On March 11, CUPE sisters and brothers in Sainte-Ba0074rix and Saint-Jean-de-Matha, two small towns north of Montreal, marked one year on strike in their struggle for job security. These municipal workers refuse to buckle to the arbitrary thinking of their stubborn employer, ignoring the sword of Damocles that hangs over their heads.
They arent looking for special privileges. They just want a simple life, with the same rights as most other municipal workers in the province. CUPE members in Sainte-Ba0074rix and Saint-Jean-de-Matha are clear: Municipal councils come and go but collective agreements you can count on. They dont want to be subject to the whims of a newly-elected councillor who wants to hire his brother-in-law or her cousin.
The two strikes have one thing in common: Raynald Mercille, a labour lawyer who has dangled the prospect of big savings before the mayors of the Lanaudir0065 region, if theyll give him the mandate to negotiate with their employees. His strategy is simple drag out the conflict as long as possible. Meanwhile the municipalities are paying a very high price. Not only do the workers suffer, local taxpayers end up paying dearly for the services of this anti-union lawyer.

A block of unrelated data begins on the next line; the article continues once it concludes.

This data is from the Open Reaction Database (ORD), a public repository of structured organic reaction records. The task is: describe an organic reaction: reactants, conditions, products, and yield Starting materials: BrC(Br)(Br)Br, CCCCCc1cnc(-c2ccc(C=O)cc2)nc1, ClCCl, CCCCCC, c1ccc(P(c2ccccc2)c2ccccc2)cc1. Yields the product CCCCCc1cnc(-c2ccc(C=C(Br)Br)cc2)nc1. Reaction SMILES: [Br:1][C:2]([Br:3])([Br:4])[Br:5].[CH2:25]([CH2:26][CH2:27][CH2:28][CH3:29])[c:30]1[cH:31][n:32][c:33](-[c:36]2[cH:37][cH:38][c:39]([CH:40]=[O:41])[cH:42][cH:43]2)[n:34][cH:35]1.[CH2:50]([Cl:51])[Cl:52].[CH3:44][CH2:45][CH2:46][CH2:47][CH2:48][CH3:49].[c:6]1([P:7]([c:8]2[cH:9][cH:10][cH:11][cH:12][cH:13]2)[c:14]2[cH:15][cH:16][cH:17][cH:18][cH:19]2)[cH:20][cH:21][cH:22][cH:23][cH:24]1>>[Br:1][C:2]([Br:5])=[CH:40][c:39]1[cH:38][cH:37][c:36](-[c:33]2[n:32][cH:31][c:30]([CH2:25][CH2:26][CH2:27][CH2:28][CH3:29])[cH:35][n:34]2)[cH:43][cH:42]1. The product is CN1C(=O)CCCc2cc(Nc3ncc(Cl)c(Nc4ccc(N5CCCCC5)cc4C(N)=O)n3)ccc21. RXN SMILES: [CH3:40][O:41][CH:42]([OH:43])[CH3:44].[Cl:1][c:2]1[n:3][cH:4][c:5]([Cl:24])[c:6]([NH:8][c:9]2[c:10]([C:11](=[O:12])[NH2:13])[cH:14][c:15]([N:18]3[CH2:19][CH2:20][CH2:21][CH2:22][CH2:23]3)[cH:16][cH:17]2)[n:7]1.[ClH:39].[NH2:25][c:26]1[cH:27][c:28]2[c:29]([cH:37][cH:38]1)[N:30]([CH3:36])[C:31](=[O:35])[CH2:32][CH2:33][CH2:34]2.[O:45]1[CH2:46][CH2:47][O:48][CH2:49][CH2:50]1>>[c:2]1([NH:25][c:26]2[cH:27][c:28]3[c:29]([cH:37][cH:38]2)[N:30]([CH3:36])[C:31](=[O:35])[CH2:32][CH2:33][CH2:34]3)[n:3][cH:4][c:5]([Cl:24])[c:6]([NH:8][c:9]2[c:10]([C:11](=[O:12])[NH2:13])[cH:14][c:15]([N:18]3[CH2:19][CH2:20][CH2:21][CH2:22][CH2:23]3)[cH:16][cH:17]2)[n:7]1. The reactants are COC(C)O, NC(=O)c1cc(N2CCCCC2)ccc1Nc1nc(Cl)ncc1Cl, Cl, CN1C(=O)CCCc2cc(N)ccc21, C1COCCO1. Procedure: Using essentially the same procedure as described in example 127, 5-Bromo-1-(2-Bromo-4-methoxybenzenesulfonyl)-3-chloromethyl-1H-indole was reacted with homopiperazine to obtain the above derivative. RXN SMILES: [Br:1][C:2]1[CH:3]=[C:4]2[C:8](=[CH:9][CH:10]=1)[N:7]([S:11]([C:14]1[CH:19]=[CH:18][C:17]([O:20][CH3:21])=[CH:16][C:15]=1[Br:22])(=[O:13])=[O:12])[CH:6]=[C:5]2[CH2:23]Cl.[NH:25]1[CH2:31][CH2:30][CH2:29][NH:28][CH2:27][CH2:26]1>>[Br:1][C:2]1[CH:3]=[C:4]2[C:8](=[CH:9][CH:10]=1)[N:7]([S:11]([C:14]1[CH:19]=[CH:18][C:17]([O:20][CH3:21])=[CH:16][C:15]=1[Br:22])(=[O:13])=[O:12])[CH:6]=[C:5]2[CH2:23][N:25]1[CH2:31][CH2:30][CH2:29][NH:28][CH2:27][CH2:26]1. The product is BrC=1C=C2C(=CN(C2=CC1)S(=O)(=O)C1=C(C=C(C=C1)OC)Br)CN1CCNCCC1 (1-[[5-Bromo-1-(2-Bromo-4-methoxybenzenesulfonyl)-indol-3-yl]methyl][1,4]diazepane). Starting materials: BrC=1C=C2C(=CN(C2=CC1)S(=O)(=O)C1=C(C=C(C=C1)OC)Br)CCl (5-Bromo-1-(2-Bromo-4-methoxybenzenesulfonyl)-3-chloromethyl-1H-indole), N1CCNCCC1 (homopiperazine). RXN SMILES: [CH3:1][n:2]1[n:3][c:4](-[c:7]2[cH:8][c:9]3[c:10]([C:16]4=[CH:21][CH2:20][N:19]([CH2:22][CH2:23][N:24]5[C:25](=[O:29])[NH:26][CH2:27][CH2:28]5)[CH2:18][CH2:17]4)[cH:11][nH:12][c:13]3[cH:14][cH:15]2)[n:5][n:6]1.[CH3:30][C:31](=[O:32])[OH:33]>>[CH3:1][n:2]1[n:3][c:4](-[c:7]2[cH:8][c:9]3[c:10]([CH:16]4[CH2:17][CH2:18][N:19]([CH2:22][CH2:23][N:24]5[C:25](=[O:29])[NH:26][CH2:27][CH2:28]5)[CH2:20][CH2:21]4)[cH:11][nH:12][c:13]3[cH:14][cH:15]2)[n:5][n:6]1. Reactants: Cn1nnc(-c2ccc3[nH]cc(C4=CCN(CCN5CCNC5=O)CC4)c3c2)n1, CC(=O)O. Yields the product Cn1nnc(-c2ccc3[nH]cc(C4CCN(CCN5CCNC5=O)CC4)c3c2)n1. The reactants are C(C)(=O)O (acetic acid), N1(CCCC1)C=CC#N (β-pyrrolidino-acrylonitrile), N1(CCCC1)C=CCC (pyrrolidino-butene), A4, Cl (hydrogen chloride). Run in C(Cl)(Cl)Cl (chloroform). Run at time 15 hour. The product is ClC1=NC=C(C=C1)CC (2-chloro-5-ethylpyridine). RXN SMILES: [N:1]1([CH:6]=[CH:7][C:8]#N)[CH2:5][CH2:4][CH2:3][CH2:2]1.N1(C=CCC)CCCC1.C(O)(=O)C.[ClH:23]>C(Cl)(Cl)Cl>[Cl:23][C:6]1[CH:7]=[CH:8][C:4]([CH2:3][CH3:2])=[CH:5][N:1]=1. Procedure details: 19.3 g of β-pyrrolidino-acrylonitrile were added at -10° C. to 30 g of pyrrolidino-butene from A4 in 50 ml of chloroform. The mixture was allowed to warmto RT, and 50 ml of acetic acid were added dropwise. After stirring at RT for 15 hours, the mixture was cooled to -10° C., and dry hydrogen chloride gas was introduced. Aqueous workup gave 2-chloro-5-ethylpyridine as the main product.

Yet these conflicts could easily be resolved. All the municipalities would have to do is include in their contracts a clause protecting the jobs of their current workers. It wouldnt cost taxpayers a cent yet it would reassure workers about their future. Moreover, Sainte-Ba0074rix and Saint-Jean-de-Matha are growing municipalities so theres no risk for council members. Far from cutting posts, sooner or later theyll need to be hiring additional staff to meet the needs of a growing population. So whats the problem? In both instances, the mayors appear obsessed with Mercilles counsel and refuse to deal with the facts.
Despite it all, the strikers are holding strong, determined to see this battle to its conclusion and confident of support from the municipal sector and from CUPE as a whole.